Located along one of the prettiest stretches of the Blue Ridge Parkway, Crabtree Falls is only a little over an hour outside of Asheville, making it a great day trip. It’s even easy to tie in the nearby Mt. Mitchell, the tallest mountain on the East Coast.
Considered moderate to strenuous, the hike to Crabtree Falls is steep, but easy to do. However, it’s the hike back up that earns the trail its strenuous status.
In this post, we explain the two different routes to the falls, and some tips on where to get great angles for photos.
How To Find Crabtree Falls?
First thing about finding Crabtree Falls, is to make sure your GPS doesn’t send you to Virginia. Funny enough, a waterfall with the same namesake is also just off the Blue Ridge Parkway, but about five hours north from here, near Waynesboro, VA.
Second thing, if you’re using Google Maps, the hiking trail for Crabtree Falls is in the wrong spot. The best way to find it is by using directions to Crabtree Meadows Campground.
Also, don’t confuse it with the Crabtree Falls Picnic Area. The picnic area won’t get you to Crabtree Falls.
Parking can be a hassle. Though there are about 50 parking spaces, they fill up fast.
Two Routes to Crabtree Falls
From the parking lot, head towards the campground via the trail from the back of the parking lot. This will take you past the run down amphitheater. The trail branches when it gets to the campground.
Route A is the shorter trail (0.9 mile) to the right, which is the one we recommend taking on the way down. It’s steep, but easily doable. However, hiking sticks are really handy on this hike.
Route B is the longer trail (1.6 miles). The trail is more gradual, but also has a steep section of switchbacks as you get close to Crabtree Falls. Though this route is longer, if you have challenges with rocky and wet terrain, you may want to consider using this trail.
The Loop Trail (2.5 miles) uses Route A to go down, then returns to the parking area via Route B. This is the route we recommend. It’s a quick reward down to the waterfall, with a more gradual return. Plus, Route B is far quieter, with really gorgeous scenery.
From the parking lot, it’s just over 3 miles for the loop and takes roughly 2 – 2.5 hours.
Hiking Down Route A to Crabtree Falls
Three large switchbacks wind the trail quickly down towards the waterfall.
In addition to the steepness of the trail, the other challenge is the slippery and rocky terrain. Several spots require making your way over tiny streams flowing over slick rocks.
Honestly, we spent most of the time watching our feet, it was hard to notice any of the incredible scenery.
Getting Photos At Crabtree Falls
The sweet little wooden bridge makes a fantastic spot for photos right over the stream. Though, there were so many people during our visit it was difficult to get the bridge to ourselves. Every time someone walked on the bridge it shook the tripod, making long exposures a challenge.
Another spot we really liked was from the rocks along the right side of the stream. This allowed us to get a little closer to Crabtree Falls and really show the scale of the 70-foot waterfall.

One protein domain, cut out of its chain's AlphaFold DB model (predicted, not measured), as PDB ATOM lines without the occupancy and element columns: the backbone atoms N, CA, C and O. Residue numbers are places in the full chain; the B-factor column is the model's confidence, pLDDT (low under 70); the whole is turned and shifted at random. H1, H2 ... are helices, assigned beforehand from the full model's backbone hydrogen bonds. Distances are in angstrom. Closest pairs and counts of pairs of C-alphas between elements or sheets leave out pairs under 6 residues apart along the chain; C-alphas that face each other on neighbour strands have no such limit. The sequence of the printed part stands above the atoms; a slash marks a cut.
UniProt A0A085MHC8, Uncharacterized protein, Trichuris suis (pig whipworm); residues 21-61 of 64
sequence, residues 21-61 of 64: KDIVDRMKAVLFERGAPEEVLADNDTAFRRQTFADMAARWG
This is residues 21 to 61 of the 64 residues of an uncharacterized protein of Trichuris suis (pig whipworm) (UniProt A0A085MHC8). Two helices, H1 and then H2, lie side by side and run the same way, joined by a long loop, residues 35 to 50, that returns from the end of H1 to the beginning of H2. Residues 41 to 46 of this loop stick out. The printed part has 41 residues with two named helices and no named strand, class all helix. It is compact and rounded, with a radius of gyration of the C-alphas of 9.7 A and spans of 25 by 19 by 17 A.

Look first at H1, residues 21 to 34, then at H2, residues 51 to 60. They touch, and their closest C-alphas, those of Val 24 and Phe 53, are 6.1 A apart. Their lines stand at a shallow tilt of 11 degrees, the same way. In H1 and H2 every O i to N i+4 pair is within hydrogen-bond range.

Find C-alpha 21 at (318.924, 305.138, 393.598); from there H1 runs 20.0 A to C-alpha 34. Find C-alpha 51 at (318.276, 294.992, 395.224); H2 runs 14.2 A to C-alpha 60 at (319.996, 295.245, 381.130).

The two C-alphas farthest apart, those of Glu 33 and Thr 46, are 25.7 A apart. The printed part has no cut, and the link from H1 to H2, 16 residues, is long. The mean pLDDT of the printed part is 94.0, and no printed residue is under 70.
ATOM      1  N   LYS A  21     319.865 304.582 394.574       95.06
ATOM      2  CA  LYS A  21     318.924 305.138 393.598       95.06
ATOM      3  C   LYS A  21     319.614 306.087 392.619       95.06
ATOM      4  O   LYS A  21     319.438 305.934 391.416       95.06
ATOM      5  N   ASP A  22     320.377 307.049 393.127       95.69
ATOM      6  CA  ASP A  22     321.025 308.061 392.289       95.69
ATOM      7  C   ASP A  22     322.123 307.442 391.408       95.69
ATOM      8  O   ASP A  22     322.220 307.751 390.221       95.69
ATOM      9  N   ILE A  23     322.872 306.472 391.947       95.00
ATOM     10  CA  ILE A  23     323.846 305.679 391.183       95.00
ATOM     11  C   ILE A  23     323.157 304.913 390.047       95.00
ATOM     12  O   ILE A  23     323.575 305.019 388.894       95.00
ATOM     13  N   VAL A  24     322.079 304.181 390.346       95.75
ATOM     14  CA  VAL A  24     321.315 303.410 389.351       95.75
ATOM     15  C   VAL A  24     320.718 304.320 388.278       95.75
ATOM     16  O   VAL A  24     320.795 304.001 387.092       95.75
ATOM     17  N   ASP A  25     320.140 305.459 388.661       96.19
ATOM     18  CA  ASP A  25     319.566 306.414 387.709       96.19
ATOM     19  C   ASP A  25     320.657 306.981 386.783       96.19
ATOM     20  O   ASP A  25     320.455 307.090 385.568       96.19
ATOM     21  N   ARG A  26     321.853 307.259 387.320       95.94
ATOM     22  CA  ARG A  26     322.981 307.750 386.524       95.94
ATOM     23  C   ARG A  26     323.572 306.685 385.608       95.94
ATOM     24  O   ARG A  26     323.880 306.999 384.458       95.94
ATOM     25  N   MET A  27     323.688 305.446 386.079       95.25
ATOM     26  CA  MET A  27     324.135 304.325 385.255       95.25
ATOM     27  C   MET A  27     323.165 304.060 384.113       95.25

Finally, we climbed the stairs on the right side of the falls. The small ledge provided an eye level view of the gorgeous cascades. Though we were only able to get a few photos before another visitor sat on the rocks below, well within our frame.
Route B - The Long Trail Back from Crabtree Falls
Originally, we planned to go back the way we came, via Route A the short trail. However, after witnessing the panting struggles of those we met on our way down, we decided the longer 1.6-mile route might be better.
To our surprise, we were quickly met by another set of steep and narrow switchbacks. Not nearly as bad as the shorter trail side, but definitely a breath taker.
Once we got to the top, the trail widened and flattened. From here it was a long, but pleasant walk through the forest.
Visit Crabtree Falls in late spring or autumn for the best flowers and foliage. We were lucky enough to be there for autumn, and the color on the leaves was magnificent on this side of the trail.
What Is Near CrabTree Falls?
Where To Stay in Asheville, NC?
Most visitors to this area of the Blue Ridge Parkway stay in and around Asheville, NC. Famous for its brewery district, sweet little bed and breakfasts, and its laid-back atmosphere, it makes the perfect vacation destination.
- For some Victorian era charm, try The 1899 Wright Inn & Carriage House bed and breakfast. A little outside of town, but that makes it quiet with free parking.
- To stay closer to the attractions and the breweries, the Kimpton Hotel offers stunning accommodation with a prime location.
- Another popular option are holiday homes and cabins. Asheville Cabins of Willow Winds is in an amazingly convenient location, close to the city and the Blue Ridge Parkway. Plus, they offer various size houses in a serene location.
Best Books on The Blue Ridge Parkway
The Blue Ridge Parkway releases a free seasonal travel planner. These useful books can be picked up at any visitor center, and many grocery stores have them in the free publishing racks at the store entrance.
However, if you plan on lots of hiking, you’ll need something with more detail. We have the larger Falcon Guides Hiking the Blue Ridge Parkway: The Ultimate Travel Guide and the smaller pocket size Best Easy Day Hikes Blue Ridge Parkway. We find them invaluable.